It strikes me as not productive to say that all we have done is a complete waste. The profession is extremely competitive. If you have a better idea, it's going to win out.Krugman should take that to heart. As usual, here, he sees himself as the King of Prescience:
More specifically, we knew all about liquidity traps, and had at least thought about balance-sheet crises, a decade ago.In fact, liquidity traps have been well-known to monetary economists for some time. Twenty years before Krugman thought about liquidity traps, Charles Wilson wrote this paper, which tells us most of what we need to know about the phenomenon:
“An Infinite Horizon Model with Money,” in General Equilibrium, Growth and Trade, edited by Jerry Green and Jose Scheinkman, Academic Press, New York, 1979, pp.81-104.Krugman also says this:
It’s true that if you bought completely into rational-expectations macroeconomics, the crisis in the economy should be causing a crisis in your faith —Now, the people who "bought completely into rational-expectations macroeconomics" would be essentially the whole profession. Krugman of course is stuck in 1978. He doesn't realize that Keynesians, new classicals, and whoever else, "bought in." This is what Woodford, Gertler, Gali, Kiyotaki, Lucas, Prescott, and all of the rest of us, do. There is no crisis of faith, only pressing and interesting problems to work on.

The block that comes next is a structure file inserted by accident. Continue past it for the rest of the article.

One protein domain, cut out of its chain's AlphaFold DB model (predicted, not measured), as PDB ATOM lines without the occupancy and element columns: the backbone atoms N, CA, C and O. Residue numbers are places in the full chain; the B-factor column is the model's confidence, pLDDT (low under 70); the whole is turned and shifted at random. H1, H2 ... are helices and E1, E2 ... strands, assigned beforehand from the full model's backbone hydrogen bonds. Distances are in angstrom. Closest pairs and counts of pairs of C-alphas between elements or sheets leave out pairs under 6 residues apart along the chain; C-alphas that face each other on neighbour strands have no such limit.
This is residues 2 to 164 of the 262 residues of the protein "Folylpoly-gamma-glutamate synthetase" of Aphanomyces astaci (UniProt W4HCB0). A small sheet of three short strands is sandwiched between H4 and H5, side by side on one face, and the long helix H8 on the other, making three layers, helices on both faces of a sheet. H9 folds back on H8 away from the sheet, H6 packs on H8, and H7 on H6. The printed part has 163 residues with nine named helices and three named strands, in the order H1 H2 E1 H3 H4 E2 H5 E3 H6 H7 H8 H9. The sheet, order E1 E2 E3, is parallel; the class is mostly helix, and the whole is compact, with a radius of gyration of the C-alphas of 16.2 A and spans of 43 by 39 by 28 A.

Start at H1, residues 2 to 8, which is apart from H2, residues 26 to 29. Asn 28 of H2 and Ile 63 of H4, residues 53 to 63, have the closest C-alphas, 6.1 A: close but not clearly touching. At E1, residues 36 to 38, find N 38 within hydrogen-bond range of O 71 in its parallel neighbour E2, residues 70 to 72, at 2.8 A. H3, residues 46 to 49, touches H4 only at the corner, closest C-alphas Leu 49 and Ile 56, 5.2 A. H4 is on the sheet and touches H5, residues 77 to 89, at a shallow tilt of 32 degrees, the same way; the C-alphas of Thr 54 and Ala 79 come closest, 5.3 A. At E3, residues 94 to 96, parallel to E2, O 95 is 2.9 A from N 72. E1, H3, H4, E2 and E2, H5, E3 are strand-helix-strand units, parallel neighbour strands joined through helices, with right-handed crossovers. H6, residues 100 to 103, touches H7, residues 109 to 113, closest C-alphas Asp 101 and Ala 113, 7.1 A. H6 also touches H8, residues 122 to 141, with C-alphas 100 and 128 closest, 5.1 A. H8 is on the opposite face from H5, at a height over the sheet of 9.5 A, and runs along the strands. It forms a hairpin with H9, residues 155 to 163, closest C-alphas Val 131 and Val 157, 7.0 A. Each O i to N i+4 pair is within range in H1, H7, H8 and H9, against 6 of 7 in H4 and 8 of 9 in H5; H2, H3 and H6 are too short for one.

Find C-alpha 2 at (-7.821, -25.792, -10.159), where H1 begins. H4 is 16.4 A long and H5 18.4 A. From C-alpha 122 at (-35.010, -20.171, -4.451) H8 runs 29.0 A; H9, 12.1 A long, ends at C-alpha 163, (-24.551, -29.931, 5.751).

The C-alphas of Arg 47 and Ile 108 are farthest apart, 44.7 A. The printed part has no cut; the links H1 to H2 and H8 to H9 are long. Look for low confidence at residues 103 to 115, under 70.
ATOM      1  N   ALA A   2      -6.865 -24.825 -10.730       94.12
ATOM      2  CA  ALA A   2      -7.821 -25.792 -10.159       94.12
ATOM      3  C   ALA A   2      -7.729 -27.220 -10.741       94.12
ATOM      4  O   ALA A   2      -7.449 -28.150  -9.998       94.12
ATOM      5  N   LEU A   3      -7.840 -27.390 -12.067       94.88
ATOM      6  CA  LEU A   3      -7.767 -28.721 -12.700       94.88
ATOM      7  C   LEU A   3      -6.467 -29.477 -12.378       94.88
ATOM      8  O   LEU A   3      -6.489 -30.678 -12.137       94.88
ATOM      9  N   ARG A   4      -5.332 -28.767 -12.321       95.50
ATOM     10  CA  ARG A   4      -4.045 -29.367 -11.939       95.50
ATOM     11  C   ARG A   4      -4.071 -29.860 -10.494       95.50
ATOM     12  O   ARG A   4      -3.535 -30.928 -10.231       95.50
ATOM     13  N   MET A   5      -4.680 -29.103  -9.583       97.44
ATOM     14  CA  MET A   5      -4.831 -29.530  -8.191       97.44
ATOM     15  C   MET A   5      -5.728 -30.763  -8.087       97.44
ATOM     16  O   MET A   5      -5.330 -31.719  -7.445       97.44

The WSJ guy finishes with this:
Many economists think the next big idea will more likely come from the ranks of younger Ph.D candidates, who are producing reams of work examining the financial crisis. Established academics—such as Mr. Gertler, Nobuhiro Kiyotaki of Princeton, Marcus Brunnermeier of Princeton, Michael Woodford of Columbia and Robert Hall of Stanford—are making progress on including banks, financial markets and even a bit of irrationality in traditional models.I'm glad to hear that we are finally making some progress in getting banks and financial markets into "traditional" models. Of course, Gertler, Bernanke, yours truly, and Bruce Smith started doing that in the early 1980s.